This week during the World Economic Forum (WEF) in Davos, Switzerland, over 300 politicians, entrepreneurs, scientists and media representatives will meet to discuss the major economic issues of today and tomorrow. Apple’s CEO Tim Cook, Alibaba founder Jack Ma, Uber CEO Dara Khosroshahi and Facebook manager Sheryl Sandberg are among the prominent entrepreneurs at this year WEF. Former Bulgarian president Rosen Plevneliev will hold a keynote as part of the discussions dedicated to blockchain technologies and the crypto economy.
Of course, one of the core topics in Davos is innovation and what role Europe can play in the future between the US and China. WEF, in collaboration with McKinsey, has published the “Innovate Europe Report 2019”, which aims to provide insights and suggestions on how Europe should develop in terms of new technologies and research in the near future. Although Europe would have made much progress in 2018 (such as the General Data Protection Regulation), “large platform companies from Asia and North America are starting to master emerging deep technologies”, is stated in the report’s foreword.
Focus on Artificial Intelligence
One example is Artificial Intelligence. By 2030, AI could contribute $ 2.7 trillion to Europe’s economic output – but corporates and venture capital are still far less involved in European AI development than in China or the US. There is another challenge – by 2020, there will be a huge gap on the ICT talent market with 760K professionals missing in European countries. Accordingly, people would need to be able to learn appropriate skills to fill these open jobs.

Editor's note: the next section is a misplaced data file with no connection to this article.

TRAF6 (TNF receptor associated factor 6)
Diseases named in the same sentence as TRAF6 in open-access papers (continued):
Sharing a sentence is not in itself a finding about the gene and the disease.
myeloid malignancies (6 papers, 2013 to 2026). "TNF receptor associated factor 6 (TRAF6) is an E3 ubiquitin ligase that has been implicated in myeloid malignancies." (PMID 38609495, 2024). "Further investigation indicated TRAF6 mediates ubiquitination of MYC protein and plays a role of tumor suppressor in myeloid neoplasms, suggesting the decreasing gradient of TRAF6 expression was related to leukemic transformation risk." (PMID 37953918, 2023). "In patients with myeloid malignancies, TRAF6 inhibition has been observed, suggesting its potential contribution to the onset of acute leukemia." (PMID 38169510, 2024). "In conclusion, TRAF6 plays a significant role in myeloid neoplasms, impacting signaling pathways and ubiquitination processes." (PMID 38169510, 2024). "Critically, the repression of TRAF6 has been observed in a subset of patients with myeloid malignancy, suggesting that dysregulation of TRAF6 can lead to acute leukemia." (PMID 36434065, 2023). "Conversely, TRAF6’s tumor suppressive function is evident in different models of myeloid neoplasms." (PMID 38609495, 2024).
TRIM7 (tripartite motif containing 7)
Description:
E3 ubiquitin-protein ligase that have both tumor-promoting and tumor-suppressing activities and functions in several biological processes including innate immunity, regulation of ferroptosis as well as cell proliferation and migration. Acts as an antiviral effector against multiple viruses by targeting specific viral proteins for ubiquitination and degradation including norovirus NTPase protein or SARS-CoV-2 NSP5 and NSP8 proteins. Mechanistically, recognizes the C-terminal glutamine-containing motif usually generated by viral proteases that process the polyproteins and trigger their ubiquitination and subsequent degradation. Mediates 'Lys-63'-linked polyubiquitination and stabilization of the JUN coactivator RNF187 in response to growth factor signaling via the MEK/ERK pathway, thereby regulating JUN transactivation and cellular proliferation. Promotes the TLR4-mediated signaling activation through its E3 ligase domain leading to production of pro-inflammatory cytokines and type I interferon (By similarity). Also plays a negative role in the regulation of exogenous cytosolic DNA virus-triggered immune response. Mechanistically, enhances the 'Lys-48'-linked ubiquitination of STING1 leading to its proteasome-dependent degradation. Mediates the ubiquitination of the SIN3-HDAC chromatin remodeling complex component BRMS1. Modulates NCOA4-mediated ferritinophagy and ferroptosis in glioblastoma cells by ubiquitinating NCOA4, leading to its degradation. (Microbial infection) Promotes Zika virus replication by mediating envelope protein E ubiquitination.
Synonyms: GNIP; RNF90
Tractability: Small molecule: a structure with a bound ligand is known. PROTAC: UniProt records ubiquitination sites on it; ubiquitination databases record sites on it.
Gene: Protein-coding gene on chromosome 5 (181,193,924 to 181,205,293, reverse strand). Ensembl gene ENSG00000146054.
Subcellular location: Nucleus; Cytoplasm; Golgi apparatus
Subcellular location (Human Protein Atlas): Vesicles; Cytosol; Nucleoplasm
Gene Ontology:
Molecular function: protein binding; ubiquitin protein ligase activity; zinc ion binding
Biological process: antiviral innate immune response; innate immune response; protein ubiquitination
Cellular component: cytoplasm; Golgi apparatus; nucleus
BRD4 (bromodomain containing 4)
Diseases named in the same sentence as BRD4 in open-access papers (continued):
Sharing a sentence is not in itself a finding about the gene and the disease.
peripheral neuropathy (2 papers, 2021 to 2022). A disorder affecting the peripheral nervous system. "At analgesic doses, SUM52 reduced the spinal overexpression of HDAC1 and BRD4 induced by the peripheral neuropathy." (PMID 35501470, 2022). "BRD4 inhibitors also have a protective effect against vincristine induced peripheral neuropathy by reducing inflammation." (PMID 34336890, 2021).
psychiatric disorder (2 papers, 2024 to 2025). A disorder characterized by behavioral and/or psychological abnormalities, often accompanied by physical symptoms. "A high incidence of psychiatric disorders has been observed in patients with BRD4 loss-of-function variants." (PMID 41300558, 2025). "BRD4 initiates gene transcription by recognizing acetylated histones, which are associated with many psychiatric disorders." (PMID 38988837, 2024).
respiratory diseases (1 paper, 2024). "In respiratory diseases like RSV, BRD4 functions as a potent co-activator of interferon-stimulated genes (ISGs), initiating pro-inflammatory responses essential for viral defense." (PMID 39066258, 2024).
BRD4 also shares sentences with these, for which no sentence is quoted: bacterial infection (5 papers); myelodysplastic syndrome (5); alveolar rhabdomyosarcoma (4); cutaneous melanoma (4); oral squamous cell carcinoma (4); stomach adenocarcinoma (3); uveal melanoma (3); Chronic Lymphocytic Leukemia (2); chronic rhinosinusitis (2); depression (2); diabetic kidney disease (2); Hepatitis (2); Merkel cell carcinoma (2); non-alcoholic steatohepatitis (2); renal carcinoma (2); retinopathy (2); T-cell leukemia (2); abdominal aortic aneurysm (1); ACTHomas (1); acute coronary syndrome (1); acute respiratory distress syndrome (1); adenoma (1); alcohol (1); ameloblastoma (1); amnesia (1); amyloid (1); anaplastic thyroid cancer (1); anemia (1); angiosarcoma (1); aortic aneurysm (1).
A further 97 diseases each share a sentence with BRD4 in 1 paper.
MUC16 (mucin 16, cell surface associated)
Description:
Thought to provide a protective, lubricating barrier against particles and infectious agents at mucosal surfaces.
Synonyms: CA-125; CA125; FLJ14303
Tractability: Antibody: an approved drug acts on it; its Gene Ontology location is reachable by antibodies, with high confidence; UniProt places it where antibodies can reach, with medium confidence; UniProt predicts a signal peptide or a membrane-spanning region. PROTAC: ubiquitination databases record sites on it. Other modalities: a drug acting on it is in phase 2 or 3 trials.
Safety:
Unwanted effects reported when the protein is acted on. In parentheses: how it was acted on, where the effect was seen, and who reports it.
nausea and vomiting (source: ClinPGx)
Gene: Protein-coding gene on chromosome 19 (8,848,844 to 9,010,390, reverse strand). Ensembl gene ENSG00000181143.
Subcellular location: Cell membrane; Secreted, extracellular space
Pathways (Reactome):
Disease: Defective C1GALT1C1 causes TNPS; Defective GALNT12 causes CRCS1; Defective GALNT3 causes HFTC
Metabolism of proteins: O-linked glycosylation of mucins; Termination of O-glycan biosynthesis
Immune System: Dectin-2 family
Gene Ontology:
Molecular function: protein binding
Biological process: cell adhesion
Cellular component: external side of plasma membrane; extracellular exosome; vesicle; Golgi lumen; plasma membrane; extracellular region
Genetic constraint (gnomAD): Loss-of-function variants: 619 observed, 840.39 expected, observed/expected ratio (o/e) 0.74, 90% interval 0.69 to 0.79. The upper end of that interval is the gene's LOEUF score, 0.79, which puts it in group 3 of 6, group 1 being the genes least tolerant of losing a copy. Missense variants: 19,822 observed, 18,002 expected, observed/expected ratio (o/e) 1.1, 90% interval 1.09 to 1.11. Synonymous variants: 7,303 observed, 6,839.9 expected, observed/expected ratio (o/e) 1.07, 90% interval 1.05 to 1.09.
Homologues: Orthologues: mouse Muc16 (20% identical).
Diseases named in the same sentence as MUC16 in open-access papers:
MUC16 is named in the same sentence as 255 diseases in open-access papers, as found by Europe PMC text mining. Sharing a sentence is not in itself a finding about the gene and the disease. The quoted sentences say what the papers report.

In order to keep up with the data-driven economy, the report gives some strategic suggestions and directions. The teaching of digital skills in schools, more budget for innovation supportive initiatives, promotion of entrepreneurship (especially for women), sandboxes to experiment with new business models, funding for digital platforms in strategic industries (e.g. automotive industry) and easier access to public data, to name a few. In order for Europe to be able to catch up with the US and to create a connection to the US, about €80B public funding for R&D would be needed, says the report.